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January 30, 2023


By Harvey Silverman

Will #1 was a simple document. Even the term document suggests a level of seriousness, perhaps a certain gravitas, that we did not acknowledge. It was just something we thought, we knew, we should do. In our early thirties and by then married ten years what few assets we had accumulated in that time were mostly in both our names. There had been no need for a will.

We became parents. What would happen to our precious and perfect one year old son if tragedy occurred?

"We need to have wills -- just in case."

"Good idea. Should we get Paul to write something up?"


We called our best friends, living in Alaska thousands of miles away from our home, and asked if they would be willing to care for, to raise our son "just in case." They had no children but their approach to life, their values, their temperament, was close to our own. It was an easy choice for us and it was easy, or as easy as such a commitment could be, for them to say yes.

We turned to a young general practice lawyer who lived in our small rural town. He would do fine. There was no need for estate planning attorneys or complicated plans. Soon enough the work was completed, signed, notarized. Just a few pages long.

Done. We had dealt with a scenario -- the death of both of us - that, while possible, was certainly unpredictable and quite unlikely. Life went on.


Will #2 was more extensive. By then we were in our mid-fifties. Our son had graduated from college and was beginning to support himself. His sibling, a boy four years his junior, had completed high school and would be off to college. We had accumulated enough assets over the years. There had been no thought about new wills.

One day the fellow from our credit union told us that the bank had an arrangement with an attorney to draw up wills for members. Perhaps we would want to do something like that. The suggestion prompted a brief discussion.

"That's probably not a bad idea, sweetie. What do you think?"

"Sure. Let's do that."

A meeting with the lawyer eventuated in new wills. No need to mention our friends, still our best friends, who had become parents themselves. They had found parenting, as most parents do, to be a lot more work and more complicated than imagined. It was a good thing they had not had to take on our kids.

The attorney, who had drawn up many wills in his time, added all sorts of extras. Medical Directive, Durable Power of Attorney, Health Care Proxy. A revocable trust to house our assets. New executors.

Pages. Many pages. But soon enough the documents were completed, signed, notarized, and put away. Again we had dealt with scenarios, the death of one or the other of us, or both, that while possible, still remained unpredictable and at that point unlikely.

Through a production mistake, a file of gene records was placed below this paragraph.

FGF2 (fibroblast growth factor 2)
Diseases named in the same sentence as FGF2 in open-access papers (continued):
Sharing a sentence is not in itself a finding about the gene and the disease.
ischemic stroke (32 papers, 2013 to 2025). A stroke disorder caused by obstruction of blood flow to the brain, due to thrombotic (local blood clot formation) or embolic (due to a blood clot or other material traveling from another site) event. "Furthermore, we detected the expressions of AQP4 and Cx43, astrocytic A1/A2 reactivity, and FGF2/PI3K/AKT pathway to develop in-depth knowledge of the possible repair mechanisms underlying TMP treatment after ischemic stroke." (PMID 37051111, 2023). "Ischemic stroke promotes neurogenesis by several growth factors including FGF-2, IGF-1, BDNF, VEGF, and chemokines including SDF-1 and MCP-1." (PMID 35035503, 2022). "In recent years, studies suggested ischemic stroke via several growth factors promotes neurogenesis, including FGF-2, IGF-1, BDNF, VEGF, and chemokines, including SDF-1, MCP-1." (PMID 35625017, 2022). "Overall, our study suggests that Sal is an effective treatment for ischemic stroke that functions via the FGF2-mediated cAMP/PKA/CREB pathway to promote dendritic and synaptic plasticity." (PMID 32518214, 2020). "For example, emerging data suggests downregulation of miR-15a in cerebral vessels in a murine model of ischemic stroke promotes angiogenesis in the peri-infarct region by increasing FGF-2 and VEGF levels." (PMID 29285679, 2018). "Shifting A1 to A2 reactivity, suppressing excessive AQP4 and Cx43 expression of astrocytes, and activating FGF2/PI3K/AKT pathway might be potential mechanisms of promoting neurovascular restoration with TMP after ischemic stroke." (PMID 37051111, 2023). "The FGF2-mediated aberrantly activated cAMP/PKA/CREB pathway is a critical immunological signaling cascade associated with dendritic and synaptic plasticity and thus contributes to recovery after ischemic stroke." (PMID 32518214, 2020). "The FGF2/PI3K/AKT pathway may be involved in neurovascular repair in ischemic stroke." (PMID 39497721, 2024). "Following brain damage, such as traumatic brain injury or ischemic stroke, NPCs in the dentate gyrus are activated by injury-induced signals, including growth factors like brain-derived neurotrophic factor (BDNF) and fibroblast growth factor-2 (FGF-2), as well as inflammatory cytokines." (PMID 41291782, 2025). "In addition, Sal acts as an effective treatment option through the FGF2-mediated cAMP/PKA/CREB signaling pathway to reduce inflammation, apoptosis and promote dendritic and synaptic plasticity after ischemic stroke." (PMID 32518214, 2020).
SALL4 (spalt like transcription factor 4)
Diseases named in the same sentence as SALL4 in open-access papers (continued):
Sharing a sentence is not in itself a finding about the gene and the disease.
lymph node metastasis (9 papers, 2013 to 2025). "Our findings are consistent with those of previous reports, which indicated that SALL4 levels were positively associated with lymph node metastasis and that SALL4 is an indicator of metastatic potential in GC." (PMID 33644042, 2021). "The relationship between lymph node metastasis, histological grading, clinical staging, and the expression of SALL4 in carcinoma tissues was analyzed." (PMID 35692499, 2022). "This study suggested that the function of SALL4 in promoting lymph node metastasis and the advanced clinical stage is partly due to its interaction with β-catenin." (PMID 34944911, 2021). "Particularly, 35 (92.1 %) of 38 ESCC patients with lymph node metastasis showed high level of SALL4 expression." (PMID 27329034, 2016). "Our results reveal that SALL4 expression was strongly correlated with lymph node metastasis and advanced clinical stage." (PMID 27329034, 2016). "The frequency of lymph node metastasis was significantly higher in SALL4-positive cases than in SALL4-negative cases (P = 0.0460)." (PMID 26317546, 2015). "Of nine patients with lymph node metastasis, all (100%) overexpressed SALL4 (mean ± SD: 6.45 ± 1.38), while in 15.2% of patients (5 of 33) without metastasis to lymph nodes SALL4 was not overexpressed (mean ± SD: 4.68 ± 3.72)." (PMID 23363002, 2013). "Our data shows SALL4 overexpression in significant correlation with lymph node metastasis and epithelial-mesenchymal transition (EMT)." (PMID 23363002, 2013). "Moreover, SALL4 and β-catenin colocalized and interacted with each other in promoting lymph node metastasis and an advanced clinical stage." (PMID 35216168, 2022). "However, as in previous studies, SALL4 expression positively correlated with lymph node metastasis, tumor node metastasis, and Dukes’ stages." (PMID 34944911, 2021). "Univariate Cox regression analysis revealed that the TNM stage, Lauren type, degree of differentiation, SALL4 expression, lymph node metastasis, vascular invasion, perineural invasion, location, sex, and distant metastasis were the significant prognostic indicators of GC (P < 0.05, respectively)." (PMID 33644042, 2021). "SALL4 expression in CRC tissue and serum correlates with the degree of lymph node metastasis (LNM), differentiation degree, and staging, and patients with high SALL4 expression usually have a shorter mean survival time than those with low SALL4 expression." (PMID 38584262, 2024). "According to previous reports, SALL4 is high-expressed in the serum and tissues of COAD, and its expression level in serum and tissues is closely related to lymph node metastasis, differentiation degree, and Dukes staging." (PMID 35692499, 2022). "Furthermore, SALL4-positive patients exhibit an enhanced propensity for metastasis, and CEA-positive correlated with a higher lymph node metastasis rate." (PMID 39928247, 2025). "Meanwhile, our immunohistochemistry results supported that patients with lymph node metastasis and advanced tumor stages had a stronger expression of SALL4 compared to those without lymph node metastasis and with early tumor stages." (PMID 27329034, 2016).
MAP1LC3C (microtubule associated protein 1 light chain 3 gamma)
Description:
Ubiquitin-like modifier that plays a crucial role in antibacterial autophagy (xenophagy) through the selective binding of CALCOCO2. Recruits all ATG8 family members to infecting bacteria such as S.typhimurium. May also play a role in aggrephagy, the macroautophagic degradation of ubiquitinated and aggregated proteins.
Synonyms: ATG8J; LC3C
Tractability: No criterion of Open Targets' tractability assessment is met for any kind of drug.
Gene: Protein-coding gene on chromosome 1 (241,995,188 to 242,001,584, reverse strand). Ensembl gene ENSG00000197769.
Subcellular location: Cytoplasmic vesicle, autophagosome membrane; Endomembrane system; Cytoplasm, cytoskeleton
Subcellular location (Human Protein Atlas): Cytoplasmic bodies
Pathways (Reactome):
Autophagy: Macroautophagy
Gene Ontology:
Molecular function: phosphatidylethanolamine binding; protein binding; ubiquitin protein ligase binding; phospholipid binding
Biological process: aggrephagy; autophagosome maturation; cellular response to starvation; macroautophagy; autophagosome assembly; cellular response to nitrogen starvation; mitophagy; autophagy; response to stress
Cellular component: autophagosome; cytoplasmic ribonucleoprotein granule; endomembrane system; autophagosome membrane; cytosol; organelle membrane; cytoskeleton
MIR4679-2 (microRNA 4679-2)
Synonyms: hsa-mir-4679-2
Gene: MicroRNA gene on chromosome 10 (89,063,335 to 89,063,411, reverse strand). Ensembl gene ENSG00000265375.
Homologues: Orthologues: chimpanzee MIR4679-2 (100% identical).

Will #3 is a different story. We are in our mid 70's. The kids are grown, married, with children of their own. Somehow the grandchildren are as perfect as their fathers were. The executors we had chosen decades earlier are no longer appropriate due to age or other factors. Our friends, who might have raised our kids years ago, are now a widow and a memory. Our accumulated assets support a happy retirement.

"We should update our wills, don't you think? Change executors. Maybe the laws have changed. Bring things up to date."

"Yah, we should."

The attorney the bank used those decades ago died a few years before. The bank has a similar relationship with the fellow who took over his practice. We arrange to meet.

The meeting is easy and efficient. All goes smoothly. The appropriate changes are made. The new will, almost certainly our last, is done. Last Will and Testament.

The scenario makes this exercise different from those others. Predictable. Not predictable from the standpoint of date and time, but predictable nevertheless. No longer unlikely, rather inevitable.

Completing this new, latest, and final will suggests, as it pertains to our lives, a number of metaphors. Rounding Third and heading for Home. The finish line in sight. The last few brushstrokes on a self-portrait. And particularly patting ourselves on the back for a job well done.

It is a time not so much for reflection as appreciation. What fun. Such a good time. Better than expected. How lucky. Celebrate we got to reach the point of doing Will #3. Find our place in the unending tide. Embrace the opportunity. Embrace each other.

Originally appeared in Cherry Tree.

Article © Harvey Silverman. All rights reserved.
Published on 2022-07-04
Image(s) are public domain.
1 Reader Comments
10:19:26 AM
Very thought provoking story. Yes, but you need each will at the time it was executed.
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